(1929 - 2007)
Inventor of Magnetic Resonance Imaging (MRI)
Paul Lauterbur developed a new application of nuclear magnetic resonance (NMR) where tissue is placed in a spatially varied magnetic field to create images of organs, joints and other tissues in the human body. He established magnetic resonance imaging (MRI) as an important tool in modern medicine and physiology research.
Born in Sidney, Ohio, he earned his B.A. in chemistry from the Case Institute of Technology and his Ph.D. from the University of Pittsburgh. Early in his career, Lauterbur pursued the use of NMR machines to study the structure of chemical compounds while working for the Army Chemical Center Medical Laboratories. Lauterbur furthered his research on NMR spectroscopy and the new MRI methods he conceived while at the State University of New York at Stony Brook.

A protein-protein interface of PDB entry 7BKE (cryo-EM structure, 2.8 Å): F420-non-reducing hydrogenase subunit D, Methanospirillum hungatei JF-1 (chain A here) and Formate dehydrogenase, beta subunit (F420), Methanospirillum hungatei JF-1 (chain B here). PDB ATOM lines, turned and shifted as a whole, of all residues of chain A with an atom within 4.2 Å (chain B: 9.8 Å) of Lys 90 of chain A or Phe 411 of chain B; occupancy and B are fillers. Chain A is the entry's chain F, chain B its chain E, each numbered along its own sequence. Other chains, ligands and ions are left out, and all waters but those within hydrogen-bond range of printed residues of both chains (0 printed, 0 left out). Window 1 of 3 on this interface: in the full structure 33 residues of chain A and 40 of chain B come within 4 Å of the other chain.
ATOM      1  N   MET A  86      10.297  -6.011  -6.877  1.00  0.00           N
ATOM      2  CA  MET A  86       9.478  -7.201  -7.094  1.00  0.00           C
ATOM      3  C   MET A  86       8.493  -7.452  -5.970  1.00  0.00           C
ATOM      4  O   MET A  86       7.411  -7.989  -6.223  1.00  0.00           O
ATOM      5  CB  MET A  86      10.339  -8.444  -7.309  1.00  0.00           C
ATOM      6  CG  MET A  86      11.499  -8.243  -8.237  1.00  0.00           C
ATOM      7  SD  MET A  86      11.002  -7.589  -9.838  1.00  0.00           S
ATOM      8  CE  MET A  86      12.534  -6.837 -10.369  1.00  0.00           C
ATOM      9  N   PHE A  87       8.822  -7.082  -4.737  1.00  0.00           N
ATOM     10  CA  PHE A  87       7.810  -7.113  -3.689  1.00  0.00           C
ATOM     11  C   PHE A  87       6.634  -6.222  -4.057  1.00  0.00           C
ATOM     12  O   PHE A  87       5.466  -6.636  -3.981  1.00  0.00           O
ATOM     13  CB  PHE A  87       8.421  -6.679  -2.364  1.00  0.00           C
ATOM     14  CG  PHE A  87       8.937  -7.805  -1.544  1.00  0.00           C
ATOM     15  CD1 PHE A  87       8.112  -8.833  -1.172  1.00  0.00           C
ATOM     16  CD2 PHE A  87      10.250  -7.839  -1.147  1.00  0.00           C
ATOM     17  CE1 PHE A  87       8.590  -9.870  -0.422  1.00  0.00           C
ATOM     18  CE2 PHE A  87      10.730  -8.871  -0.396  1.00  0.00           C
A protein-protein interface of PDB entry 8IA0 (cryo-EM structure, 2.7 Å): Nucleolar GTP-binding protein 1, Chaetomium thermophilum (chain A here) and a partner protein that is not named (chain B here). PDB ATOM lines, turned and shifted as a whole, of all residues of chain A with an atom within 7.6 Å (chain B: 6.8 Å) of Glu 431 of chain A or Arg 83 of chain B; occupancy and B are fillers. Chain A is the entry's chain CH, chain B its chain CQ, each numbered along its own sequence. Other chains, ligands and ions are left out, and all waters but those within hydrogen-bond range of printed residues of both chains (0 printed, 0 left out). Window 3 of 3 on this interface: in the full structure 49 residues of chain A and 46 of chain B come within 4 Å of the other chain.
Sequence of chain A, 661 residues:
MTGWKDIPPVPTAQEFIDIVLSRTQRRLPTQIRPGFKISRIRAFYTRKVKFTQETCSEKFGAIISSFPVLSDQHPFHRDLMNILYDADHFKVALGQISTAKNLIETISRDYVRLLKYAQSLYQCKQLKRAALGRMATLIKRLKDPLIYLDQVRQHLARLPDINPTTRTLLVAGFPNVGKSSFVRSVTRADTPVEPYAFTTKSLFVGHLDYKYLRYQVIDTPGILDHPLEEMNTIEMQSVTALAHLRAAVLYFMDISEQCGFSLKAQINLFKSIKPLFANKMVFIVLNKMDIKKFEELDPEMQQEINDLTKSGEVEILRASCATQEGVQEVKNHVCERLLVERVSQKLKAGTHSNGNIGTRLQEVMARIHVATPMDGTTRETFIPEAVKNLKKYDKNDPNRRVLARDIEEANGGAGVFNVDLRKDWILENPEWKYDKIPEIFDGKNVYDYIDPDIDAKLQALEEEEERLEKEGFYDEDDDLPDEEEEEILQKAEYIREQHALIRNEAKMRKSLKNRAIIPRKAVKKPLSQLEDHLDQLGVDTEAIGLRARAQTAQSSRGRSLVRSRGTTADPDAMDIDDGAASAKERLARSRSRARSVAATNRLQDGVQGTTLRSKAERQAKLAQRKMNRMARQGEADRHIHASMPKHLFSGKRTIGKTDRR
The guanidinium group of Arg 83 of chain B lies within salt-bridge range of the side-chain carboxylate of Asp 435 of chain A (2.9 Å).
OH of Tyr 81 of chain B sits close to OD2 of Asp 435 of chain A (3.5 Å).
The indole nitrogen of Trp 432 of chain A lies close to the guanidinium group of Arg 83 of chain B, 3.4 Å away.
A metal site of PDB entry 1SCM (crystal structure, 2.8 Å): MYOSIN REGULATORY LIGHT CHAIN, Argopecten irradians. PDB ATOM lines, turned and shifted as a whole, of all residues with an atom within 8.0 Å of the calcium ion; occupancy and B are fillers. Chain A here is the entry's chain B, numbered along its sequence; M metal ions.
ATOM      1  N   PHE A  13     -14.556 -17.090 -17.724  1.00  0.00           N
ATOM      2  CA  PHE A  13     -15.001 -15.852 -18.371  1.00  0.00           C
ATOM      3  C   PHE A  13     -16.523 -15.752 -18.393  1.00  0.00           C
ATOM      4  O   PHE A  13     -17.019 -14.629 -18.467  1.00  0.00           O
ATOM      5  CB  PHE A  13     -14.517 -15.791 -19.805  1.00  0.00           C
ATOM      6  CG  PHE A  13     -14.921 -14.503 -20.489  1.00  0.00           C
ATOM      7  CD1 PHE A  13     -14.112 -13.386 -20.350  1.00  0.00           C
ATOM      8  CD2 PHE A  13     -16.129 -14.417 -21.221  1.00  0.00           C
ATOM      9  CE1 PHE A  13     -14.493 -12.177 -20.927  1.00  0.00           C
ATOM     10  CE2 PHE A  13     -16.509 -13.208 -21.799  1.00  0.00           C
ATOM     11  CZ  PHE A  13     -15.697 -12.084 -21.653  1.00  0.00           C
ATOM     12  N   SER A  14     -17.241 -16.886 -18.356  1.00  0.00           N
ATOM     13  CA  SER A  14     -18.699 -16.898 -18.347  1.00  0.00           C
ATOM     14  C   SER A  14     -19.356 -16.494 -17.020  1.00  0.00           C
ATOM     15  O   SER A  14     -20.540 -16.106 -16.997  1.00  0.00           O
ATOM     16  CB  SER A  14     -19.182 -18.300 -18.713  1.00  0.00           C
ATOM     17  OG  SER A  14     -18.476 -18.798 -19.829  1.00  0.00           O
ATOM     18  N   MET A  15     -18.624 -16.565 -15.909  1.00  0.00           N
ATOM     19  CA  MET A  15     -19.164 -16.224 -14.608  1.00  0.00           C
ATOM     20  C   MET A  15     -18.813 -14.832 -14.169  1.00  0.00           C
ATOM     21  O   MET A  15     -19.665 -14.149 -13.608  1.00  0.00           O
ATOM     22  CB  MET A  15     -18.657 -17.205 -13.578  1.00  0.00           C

Lauterbur worked with Peter Mansfield in England on algorithms for improved imaging. This joint work ultimately led to them receiving the Nobel Prize in Physiology and Medicine in 2003. MRI provides detailed images of internal organs, making it a valuable tool for spotting cancerous tumors, internal injuries and defects in tissue. In 1984 Paul moved with his wife, M. Joan Dawson to the University of Illinois at Urbana-Champaign. There Lauterbur continued his work and pursued new applications of MRI for bioengineering with Joan.